De Rooie Rat (Oudegracht 65) has a mix of new and used books in multiple languages. Most books lean toward philosophy and politics, but you never know what you’ll find.

Bruna has both online and brick-and-mortar shops. There’s a Bruna in the train station that comes in handy with magazines and books (in Dutch and English) for those times when you realize you might need something to read to pass the time. There’s also one on Steenweg, as well as the corner of Maliebaan and Nachtegaalstraat (or whatever it’s called at that point)

Finally, Bol.com is an online shopping option, similar to Amazon before it started selling everything and the kitchen sink. They’ve got books in multiple languages, both new and used, as well as music, games and various electronics. Play.com is a similar website.

1 Billion Rising

Neude Crowd
As a feminist from a very young age, I’m constantly frustrated and horrified by the treatment of women around the world. I’m not just talking about the horrendous rapes of women that have taken place in India and South Africa recently. I’m just as upset over the fact that the Violence Against Women Act in the US was not reauthorized and only given an extension yesterday. Don’t even get me started on the fact that the US is the only democracy in the world that hasn’t ratified the United Nations Convention to Eliminate All Forms of Discrimination Against Women (otherwise known as the international bill of rights for women).

ONE IN THREE WOMEN ON THE PLANET WILL BE RAPED OR BEATEN IN HER LIFETIME.

ONE BILLION WOMEN VIOLATED IS AN ATROCITY

ONE BILLION WOMEN DANCING IS A REVOLUTION*

Tomorrow, 14 February 2013, women (and men) all over the world will be rising up to protest the violence against women that takes place everywhere. This peaceful protest will take the form of singing, dancing, and flashmobs. Cities and countries all over the world have events planned and you’re free to take part, even if you haven’t learned the flashmob routine. Just dance and support women everywhere!

Utrecht will have its own event taking place, starting at Hoog Catharijne and then moving to Neude. The goal is to have one billion people around the world speaking out peacefully against this brutality. No matter where you are, look for an event near you. Or start your own! It doesn’t have to be big. Just find your own way to raise your voice.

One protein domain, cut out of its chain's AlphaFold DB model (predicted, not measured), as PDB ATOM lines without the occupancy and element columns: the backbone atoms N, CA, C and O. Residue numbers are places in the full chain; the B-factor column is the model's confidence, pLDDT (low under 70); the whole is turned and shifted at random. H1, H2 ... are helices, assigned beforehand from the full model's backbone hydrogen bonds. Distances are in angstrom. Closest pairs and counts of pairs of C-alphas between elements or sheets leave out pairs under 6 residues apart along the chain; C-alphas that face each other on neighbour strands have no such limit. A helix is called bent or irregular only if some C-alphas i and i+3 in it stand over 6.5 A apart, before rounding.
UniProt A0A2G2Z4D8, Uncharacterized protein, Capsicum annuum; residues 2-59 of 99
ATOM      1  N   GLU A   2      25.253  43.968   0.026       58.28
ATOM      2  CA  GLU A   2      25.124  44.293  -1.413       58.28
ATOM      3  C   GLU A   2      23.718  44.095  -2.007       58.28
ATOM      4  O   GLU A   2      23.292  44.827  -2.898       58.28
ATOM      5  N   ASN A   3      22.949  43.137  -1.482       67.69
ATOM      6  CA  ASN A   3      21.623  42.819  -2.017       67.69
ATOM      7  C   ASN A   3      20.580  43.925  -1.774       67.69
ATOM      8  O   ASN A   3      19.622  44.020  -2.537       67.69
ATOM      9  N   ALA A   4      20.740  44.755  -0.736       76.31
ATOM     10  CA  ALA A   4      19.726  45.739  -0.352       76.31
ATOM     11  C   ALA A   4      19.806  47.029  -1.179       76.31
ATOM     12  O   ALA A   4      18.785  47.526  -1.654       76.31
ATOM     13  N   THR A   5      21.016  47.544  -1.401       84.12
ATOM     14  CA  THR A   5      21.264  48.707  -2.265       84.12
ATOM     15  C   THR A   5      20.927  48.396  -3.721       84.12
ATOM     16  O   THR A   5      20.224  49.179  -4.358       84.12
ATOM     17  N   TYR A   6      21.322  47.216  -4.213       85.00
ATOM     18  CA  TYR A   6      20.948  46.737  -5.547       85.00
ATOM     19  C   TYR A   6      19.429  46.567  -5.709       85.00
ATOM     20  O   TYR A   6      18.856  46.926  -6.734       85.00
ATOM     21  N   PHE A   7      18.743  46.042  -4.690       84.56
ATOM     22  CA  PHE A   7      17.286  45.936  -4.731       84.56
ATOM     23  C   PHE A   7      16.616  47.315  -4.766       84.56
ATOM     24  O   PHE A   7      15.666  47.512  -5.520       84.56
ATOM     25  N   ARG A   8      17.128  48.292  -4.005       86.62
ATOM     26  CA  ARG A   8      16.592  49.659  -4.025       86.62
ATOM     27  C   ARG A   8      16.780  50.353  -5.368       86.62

*stats from onebillionrising.org

Tap Water Challenge

Water in Janskerkhof
The latest TEDxUtrecht took place this week and it seems that one of the discussions was about ways to encourage Utrechters to turn to tap water instead of bottled water. Not only is tap water the cheaper option, but it’s also better for the environment, since you don’t end up with all those plastic bottles. Considering the fact that plastic recycling isn’t the easiest form of recycling here, it seems particularly relevant.

The Utrecht Tap Water Challenge, organized by TEDxUtrecht and supported by the Join the Pipe foundation, Vitens, and the city of Utrecht, wants locals to get involved and come up with ways to encourage others to choose tap water. The winning idea will win a prize and have the opportunity to see their idea implemented. The deadline is 30 November 2012.

Water in Neude

A number of free water points have been established in locations around the city and other locations are being considered. If you’re out and about and have a reusable water container or some other sort of cup, you can always fill up, rather than spend €1 for a plastic bottle of water. In a pinch, you can go really green and use your own hand, of course! There’s one at Janskerkhof, Park Lepelenburg, Neude, Griftpark, and Marco Poloplantsoen.

Drink WaterPerhaps you’re like I used to be and have some unpleasant associations with tap water, whether it’s smelly, tastes bad, or comes with a warning as it did years ago when I lived in New Orleans. I used Britta filters and bottled water like many people and continued to do so when I first moved here, simply out of habit. Then I tasted the tap water here. It’s actually really nice! Utrecht has a reputation for the quality of its water. In fact, the water we get from our tap is the same spring water that gets bottled by brands like Sourcy.

Not everyone has access to quality tap water, but it’s worth trying from time to time, rather than simply buying bottled or shelling out for all of those filters. The irony is that we do have such great water in Utrecht, but it’s very hard to actually get tap water in restaurants here. They’ll bring you a bottle of still water, instead, as there’s no profit to be made off tap water. Perhaps that should be my suggestion for the competition: encouraging restaurants to provide tap water on request.